I’ve referenced the pass tracking project by Ryan Stimson and his crew and used the data from the 2014-15 season in previous posts, one using the passing data to analyze Brian Campbell and another for Brad Boyes.
This past week, Ryan began unveiling some of the current season data using the Toronto Maple Leafs to illustrate the findings in a series of posts on Hockey-Graphs.com in anticipation of the first big data release of the 2015-16 year.
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There’s a particular passage in the opening piece of personal curious interest.
When we look at the Leafs forwards and their on-ice passing numbers, or passing Corsi, we are looking at the shot attempts that were preceded by a pass that a player was on the ice for and against. This is a refined measure of possession based on our evidence last season that teams shot at a higher percentage from passing shots than non-passing shots. Like everything in our data set, we’ll continue to test that going forward.
In the link post the first graph suggests completing at least one pass prior to a shooting event had a positive effect on shooting percentage. From that post:
Teams that were able to complete at least a single pass prior to shooting saw their shooting percentage rise from 7.2% to 8.0%; teams that completed multiple passes (at least two) prior to shooting saw that 8.0% rise to 9.6%. In other words, teams whose shots were preceded by multiple passes increased their likelihood of scoring a goal by 2.4%.
That’s the crux of the importance to the overall tracking work here. Shooting metrics provide a vast amount of data points and offshoots; the impacts and some context aren’t captured solely with shooting data via collection methods currently available, flattering the inclusion of supplementary data.
Tracking passing provides another solid layer of context. Further enhancements visualizing the data will only amplify their usage. As an example, Chris Boyle used ex-NHL goaltender’s Steve Valiquette’s concept of the Royal Road to illustrate the importance of passes through the slot area.
According to Valiquette’s findings, 22% of all goals are scored by a pass across Royal Road and below the faceoff circle.
Scoring goals is impacted more by forcing goaltender movement and passing than individual player skill and shooting location and offensive systems should be primarily sculpted for this purpose outside of forechecking. Forcing goaltenders to open up by moving, or taking advantage of openings created by the pass receiver and goaltender’s inability to get square in time are keys to scoring, and the best players can exploit this.
Check this series over at Hockey-Graphs prior to the big data release.
A spinoff of the Stats site Hockeyanalysis.com is David Johnson’s Puckalytics.com. Similar to War-on-Ice, Puckalytics offers a downloadable .csv file from the super Stats page with a variety of filters.
I used this feature to capture some on-ice player percentages in the overall team level of various categories, time on ice, goals for, shots for etc.
Hoffman in particular had great 5v5 scoring success in 2014-15, 22 to be exact, leading the Senators. In 2015-16 he’s already scored 17 goals, 10 at 5v5 and another four in slightly over 56 minutes of 5v4 power play time. He scored once on the power play in 2014-15 used sparingly.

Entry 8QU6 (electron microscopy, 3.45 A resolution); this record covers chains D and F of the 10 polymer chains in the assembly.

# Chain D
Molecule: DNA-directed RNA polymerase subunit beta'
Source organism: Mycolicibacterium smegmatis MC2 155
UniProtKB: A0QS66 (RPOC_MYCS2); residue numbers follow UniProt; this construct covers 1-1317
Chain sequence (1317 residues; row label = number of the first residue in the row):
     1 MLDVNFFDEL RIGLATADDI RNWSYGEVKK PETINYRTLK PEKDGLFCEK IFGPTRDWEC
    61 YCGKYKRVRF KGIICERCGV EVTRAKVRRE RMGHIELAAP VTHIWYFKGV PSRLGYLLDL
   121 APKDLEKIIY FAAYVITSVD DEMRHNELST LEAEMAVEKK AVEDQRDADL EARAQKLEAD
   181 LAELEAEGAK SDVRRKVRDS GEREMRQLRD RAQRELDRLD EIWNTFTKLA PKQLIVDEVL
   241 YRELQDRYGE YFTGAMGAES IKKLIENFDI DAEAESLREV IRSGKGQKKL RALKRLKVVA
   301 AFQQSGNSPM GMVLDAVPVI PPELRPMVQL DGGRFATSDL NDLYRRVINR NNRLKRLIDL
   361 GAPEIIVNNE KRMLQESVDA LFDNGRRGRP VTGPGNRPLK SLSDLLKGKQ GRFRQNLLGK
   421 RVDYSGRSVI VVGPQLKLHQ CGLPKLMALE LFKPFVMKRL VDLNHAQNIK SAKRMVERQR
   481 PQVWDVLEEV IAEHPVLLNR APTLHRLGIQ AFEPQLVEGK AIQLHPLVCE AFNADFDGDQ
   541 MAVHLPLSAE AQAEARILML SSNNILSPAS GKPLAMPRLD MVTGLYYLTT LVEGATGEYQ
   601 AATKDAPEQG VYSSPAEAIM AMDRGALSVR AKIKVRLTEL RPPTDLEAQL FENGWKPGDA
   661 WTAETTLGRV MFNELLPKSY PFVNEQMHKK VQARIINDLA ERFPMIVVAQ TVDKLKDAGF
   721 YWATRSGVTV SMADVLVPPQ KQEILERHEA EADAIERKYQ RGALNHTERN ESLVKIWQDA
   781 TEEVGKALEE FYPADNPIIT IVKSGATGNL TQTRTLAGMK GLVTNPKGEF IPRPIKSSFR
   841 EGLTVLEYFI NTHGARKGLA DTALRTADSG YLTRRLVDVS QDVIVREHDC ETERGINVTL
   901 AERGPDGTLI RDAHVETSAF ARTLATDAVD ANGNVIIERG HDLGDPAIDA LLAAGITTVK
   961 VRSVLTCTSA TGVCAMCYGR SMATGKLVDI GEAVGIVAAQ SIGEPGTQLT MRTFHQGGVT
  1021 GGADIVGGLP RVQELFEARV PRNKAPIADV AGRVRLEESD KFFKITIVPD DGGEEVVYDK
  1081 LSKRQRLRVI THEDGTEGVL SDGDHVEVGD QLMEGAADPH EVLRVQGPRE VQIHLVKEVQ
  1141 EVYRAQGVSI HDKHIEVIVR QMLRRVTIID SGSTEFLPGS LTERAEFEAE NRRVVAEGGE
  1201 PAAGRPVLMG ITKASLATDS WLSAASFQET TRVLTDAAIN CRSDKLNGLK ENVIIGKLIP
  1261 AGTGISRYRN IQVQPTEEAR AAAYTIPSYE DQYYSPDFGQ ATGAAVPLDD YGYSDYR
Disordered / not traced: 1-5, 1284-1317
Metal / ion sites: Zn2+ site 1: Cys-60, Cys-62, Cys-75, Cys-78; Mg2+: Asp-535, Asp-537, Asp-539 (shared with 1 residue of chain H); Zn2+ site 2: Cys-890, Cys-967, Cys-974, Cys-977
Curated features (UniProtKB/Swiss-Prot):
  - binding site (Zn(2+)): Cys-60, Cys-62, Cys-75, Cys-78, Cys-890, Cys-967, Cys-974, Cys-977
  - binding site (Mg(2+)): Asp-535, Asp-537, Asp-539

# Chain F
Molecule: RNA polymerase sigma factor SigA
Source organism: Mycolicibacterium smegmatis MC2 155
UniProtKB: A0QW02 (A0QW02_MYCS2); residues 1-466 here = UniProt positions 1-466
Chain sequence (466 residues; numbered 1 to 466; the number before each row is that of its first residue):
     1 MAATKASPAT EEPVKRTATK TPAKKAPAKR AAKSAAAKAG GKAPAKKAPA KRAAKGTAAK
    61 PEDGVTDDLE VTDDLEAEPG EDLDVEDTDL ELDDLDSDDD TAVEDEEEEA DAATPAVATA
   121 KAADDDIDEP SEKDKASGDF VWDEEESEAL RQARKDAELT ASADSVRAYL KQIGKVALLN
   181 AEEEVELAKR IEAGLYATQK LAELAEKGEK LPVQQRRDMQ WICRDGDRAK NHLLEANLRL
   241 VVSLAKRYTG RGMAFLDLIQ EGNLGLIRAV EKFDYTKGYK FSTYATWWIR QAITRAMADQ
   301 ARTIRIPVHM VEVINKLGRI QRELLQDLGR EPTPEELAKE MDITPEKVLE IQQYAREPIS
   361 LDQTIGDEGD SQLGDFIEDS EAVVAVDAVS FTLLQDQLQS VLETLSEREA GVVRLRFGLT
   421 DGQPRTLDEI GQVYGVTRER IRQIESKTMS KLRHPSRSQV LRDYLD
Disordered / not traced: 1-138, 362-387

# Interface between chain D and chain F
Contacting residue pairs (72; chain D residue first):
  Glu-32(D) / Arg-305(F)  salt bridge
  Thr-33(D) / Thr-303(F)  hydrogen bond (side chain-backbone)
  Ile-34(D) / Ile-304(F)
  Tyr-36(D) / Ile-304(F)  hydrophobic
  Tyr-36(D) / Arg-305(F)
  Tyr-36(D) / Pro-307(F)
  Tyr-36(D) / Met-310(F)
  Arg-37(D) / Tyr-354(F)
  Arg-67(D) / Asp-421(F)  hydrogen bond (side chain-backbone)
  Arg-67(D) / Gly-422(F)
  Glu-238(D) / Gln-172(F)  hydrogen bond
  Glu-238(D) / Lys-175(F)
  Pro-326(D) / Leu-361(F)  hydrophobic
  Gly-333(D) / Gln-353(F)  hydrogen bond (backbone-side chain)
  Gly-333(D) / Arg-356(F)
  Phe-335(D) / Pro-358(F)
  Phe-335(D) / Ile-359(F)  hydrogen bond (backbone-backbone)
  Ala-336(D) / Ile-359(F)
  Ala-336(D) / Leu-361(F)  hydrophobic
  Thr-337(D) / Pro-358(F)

At 5v5 though, when isolating Hoffman’s contributions, he’s had an immense impact, to compare his team level contributions year over year.
We can start with last season’s contributions. Hoffman was on the ice for 34.9% of the 5v5 goals scored by the Senators, third behind Mark Stone (36%) and Kyle Turris (35.1%). High shooting percentages are always a concern and 14.01% for Hoffman and 16.22% for Stone were tells about a possible slow down the following season.
This season, the trio has played 144:12 together according to the Puckalytics Super WOWY tool that could be used to measure variable linemates over a customizable period of time. This is a super tool for specifics on linemates – and opposition – and worth exploring. The site carries a gigantic database, so searches may be a bit slow.
The trio above recorded a Goals For percentage (GF%) of 60% with nine goals scored (and six against), firing a 12.5% on-ice shooting percentage and 56.3% Corsi For percentage (CF%).
Turris and Stone have played 96 minutes together in 2015-16 (50% GF% and 52.4% CF% firing 14.89%).
Hoffman with Turris have skated 333 together at 5v5 and share 30 goals between them. Stone with seven hasn’t found the same offensive spark like his 2014-15 rookie campaign.
Mike Hoffman’s 10 goals this season represent 50% of the on-ice goals scored by the Senators. Stone, Turris and a slight bounce back from Bobby Ryan represent the most significant contributions, while playing more than Hoffman. The trio – without Ryan – represents a great portion of the shots for while on the ice as indicated by the chart below.
Score effects can be eliminated by using 5v5 situations in games close (tied, up or down one goal in the first two periods, or tied in the third period).
Hoffman is running away with the on-ice goals, with 57.6%, with Turris and Stone and Ryan in tow.
In close games, the previous season’s trio of Hoffman, Turris and Stone carried the Senators' 5v5 goals in close score situations. Stone led with 41% of the Senators 5v5 close on-ice goals, with Turris at 37% and Hoffman only a slightly behind at 37.6%.
The individual shooting percentages are still slightly high, especially with Turris and Hoffman using a 20% shooting percentage as a fulcrum, Turris slightly over and Hoffman slightly under at 5v5 close – similarly to straight 5v5.
Tread carefully here where individually owned. A great first half could become a very pedestrian second half very quick.